Tweedy, O'Rourke, Kotche project ready for release.

This is the place where you can vent whatever's on your mind. Feel free to go off on extended rants or brief blurbs about whatever's rocking your world.

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clem

Postby clem » Fri Dec 13, 2002 7:17 am

If Tweedy didn't do side projects like Loose Fur then it's likely that he'd push Wilco into that direction even more than he has. The people who wish for more traditional Wilco should probably be the ones celebrating him doing this sort of thing the most (and staying away from shows where he's operating outside the context of Wilco).

The thing about alt-country is Jeff started doing it, what, 13-14 years ago? Are you still doing what you did from that long ago? Do the same things hold your interest? Probably not. I know I'm burned out on it and I didn't really pay attention to it until I heard Trace in 1996. The artists from it's heyday are either broken up (Son Volt, Blue Mountain, Whiskeytown, et al) or trying as hard as they can to escape the 'scene' like Wilco is. I guess a lot of people don't like to listen to new music once they've gotten to a certain point in life (and the plague of classic rock and oldies stations seems to back that up) and try to hold on to the same old thing to try to prolong or relive their youth, I don't know, but that's one of the saddest fucking things I can think of: the point when you stop living, learning and exploring and start just existing.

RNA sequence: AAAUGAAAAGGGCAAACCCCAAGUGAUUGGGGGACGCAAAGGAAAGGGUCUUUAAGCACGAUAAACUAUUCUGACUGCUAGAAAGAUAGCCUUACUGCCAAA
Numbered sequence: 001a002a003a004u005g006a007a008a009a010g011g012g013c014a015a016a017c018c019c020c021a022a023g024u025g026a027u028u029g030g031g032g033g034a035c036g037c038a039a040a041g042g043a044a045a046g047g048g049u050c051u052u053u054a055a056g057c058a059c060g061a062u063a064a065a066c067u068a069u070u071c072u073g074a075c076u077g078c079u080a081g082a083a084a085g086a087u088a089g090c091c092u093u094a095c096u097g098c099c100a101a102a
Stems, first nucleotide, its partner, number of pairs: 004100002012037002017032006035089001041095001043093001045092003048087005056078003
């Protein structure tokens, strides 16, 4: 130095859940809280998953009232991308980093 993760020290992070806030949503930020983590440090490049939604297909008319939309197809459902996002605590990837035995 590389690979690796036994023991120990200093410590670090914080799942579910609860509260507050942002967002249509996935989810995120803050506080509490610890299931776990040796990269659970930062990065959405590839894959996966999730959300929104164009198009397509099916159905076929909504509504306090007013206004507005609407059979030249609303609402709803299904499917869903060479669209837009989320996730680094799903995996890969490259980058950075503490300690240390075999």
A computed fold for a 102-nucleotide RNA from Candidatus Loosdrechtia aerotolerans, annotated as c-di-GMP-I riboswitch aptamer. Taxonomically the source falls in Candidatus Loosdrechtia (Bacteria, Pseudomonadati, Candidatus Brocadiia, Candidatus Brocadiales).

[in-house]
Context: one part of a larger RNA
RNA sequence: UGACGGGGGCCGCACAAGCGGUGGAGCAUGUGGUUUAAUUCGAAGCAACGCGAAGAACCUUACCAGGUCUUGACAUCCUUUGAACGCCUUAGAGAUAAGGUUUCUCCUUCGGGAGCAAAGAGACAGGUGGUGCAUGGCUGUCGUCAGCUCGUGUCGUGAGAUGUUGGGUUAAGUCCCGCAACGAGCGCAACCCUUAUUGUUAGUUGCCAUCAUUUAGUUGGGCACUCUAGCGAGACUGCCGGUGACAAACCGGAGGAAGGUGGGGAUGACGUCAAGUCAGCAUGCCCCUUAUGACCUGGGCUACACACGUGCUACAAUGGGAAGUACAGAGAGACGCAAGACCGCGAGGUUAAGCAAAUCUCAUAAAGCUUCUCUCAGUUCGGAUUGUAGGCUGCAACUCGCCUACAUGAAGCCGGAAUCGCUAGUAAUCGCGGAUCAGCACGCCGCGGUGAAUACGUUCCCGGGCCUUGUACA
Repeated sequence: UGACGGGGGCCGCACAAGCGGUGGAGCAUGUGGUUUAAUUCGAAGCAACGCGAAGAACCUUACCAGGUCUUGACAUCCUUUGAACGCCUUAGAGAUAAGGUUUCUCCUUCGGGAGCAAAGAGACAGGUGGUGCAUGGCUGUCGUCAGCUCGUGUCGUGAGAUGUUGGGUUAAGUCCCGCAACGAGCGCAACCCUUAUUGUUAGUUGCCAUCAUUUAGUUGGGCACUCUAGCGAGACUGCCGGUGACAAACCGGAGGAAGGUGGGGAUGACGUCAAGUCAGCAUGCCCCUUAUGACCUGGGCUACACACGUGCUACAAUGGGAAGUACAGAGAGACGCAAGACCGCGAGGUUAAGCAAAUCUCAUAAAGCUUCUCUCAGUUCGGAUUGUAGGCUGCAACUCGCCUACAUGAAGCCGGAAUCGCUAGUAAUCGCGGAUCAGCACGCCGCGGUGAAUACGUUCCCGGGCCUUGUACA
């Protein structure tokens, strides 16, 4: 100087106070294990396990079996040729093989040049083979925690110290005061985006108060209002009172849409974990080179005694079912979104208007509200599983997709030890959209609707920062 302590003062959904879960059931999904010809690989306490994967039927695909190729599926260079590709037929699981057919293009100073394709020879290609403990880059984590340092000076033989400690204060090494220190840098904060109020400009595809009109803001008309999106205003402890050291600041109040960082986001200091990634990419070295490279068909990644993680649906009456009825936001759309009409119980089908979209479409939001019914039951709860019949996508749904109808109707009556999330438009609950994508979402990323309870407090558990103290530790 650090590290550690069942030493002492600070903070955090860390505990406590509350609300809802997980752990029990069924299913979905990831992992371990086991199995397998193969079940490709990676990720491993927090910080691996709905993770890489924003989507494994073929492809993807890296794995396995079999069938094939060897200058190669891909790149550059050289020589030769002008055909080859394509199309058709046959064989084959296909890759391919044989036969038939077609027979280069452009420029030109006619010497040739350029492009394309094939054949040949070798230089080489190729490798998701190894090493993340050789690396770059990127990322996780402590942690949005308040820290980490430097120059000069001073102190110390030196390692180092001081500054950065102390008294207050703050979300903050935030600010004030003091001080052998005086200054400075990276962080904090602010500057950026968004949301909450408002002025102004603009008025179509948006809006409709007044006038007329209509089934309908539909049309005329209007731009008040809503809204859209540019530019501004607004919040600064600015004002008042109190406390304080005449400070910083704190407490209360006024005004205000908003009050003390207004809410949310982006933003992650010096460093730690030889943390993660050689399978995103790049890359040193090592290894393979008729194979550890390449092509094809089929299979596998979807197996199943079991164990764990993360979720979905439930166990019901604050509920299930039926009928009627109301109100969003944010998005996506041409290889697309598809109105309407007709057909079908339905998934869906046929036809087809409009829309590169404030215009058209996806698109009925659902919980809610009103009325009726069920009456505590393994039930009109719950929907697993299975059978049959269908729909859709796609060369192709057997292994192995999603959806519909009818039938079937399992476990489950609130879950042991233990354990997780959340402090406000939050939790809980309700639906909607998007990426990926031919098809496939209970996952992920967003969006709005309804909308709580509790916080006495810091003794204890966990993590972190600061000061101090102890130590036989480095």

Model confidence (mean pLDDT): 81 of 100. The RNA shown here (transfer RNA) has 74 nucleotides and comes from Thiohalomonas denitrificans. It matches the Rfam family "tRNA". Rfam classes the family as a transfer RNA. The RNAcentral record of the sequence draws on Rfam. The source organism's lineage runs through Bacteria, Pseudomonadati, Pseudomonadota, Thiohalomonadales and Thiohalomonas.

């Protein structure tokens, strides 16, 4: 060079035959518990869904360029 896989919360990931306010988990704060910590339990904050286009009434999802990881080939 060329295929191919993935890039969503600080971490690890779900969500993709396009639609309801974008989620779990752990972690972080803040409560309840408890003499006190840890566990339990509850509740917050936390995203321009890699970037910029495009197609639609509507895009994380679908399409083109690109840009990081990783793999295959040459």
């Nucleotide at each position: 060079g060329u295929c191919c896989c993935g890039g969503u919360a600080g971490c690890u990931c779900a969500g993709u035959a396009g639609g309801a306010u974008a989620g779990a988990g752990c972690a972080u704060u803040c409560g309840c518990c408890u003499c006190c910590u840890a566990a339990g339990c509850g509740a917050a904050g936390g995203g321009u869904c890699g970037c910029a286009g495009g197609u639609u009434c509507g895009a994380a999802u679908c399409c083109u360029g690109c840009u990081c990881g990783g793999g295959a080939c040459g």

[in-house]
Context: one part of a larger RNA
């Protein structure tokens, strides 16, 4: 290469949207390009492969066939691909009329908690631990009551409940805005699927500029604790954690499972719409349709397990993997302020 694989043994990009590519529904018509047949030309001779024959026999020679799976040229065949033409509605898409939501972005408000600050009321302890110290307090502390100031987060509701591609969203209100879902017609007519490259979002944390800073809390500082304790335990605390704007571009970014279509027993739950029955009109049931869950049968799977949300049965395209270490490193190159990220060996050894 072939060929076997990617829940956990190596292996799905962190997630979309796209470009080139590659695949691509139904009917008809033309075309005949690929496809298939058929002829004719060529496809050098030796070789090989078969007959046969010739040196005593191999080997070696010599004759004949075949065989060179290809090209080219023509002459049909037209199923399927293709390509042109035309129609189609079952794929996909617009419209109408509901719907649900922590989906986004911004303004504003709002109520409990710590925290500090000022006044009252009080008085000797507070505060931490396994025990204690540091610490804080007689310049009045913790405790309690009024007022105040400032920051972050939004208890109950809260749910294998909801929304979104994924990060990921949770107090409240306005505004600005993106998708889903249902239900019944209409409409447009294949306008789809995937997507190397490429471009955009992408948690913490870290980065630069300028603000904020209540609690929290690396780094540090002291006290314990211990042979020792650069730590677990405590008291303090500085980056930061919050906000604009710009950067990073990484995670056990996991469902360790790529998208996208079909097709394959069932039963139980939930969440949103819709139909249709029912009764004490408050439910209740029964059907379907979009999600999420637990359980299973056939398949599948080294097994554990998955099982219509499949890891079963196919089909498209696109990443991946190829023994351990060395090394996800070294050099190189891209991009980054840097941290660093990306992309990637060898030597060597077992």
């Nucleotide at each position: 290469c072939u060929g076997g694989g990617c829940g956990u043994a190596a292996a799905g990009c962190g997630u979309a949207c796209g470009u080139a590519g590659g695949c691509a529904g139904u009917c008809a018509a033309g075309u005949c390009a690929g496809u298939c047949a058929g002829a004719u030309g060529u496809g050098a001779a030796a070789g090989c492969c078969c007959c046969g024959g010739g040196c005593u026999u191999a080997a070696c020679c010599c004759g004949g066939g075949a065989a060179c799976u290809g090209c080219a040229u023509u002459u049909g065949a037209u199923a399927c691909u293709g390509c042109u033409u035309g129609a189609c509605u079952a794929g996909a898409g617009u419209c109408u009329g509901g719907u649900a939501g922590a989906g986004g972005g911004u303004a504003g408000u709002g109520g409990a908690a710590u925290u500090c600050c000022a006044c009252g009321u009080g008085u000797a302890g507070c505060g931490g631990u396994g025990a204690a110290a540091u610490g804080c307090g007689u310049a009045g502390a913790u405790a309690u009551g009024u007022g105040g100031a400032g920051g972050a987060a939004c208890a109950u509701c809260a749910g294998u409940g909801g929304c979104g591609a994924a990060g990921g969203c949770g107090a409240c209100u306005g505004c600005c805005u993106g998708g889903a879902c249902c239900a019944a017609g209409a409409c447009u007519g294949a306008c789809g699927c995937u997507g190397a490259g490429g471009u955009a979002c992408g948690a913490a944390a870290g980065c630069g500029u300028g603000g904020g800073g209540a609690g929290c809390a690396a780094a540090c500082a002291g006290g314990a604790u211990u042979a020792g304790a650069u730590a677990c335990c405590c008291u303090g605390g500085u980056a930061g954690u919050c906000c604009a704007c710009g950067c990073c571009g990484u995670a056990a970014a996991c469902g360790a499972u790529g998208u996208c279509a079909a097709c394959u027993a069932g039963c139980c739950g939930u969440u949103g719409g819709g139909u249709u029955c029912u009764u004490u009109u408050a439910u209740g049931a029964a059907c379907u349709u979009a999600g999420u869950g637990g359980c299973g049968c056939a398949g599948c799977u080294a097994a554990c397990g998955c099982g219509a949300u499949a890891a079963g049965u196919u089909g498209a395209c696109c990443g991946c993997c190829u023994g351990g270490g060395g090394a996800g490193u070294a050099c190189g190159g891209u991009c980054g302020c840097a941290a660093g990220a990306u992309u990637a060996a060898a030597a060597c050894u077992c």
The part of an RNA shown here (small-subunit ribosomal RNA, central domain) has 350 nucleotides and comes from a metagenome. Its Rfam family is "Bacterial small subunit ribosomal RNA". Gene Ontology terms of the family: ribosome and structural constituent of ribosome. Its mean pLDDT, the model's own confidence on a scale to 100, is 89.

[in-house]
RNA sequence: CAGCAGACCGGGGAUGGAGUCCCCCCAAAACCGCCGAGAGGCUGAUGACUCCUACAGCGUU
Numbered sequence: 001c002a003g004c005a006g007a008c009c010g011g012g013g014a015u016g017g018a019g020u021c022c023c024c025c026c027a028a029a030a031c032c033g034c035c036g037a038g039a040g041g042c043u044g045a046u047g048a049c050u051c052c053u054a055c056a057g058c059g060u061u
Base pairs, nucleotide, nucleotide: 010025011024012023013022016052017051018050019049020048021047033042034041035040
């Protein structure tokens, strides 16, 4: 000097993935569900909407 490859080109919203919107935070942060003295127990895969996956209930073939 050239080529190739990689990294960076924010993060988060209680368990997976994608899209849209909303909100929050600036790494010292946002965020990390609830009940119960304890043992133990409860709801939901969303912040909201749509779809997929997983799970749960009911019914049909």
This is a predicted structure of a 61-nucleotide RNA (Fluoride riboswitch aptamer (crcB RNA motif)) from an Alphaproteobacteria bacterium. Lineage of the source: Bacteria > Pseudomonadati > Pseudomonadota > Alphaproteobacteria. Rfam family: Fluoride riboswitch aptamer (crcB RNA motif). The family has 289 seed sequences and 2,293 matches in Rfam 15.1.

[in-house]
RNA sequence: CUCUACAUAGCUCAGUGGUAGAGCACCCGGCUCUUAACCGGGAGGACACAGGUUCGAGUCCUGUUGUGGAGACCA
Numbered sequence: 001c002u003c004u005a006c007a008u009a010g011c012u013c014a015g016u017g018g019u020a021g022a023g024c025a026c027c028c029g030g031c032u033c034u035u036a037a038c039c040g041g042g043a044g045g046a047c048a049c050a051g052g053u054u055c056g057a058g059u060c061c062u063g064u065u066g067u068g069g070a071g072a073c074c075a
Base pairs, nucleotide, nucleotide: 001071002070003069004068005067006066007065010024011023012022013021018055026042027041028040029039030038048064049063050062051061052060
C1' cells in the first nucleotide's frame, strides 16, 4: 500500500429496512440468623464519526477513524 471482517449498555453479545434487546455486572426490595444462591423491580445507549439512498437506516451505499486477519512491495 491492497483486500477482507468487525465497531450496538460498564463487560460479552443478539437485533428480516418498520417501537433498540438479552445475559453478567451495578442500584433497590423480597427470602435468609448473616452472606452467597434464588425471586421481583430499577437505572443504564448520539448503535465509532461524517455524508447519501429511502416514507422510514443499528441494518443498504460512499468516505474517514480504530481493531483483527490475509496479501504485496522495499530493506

ryanking
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Postby ryanking » Fri Dec 13, 2002 10:24 am

really good points Clem.

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words

Postby Jiggle Billy » Fri Dec 13, 2002 1:58 pm

tastes are constantly changing. it is my belief that more often than not, people don't even realize their tastes changing. it's just kind of strange for others, who become so insulted, it becomes a sort of betrayal. fans are fans, though, and they almost become spouses. there are a lot of shitty spouses out there, and divorces come rough.

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Postby jaimoe0 » Sat Dec 14, 2002 1:43 am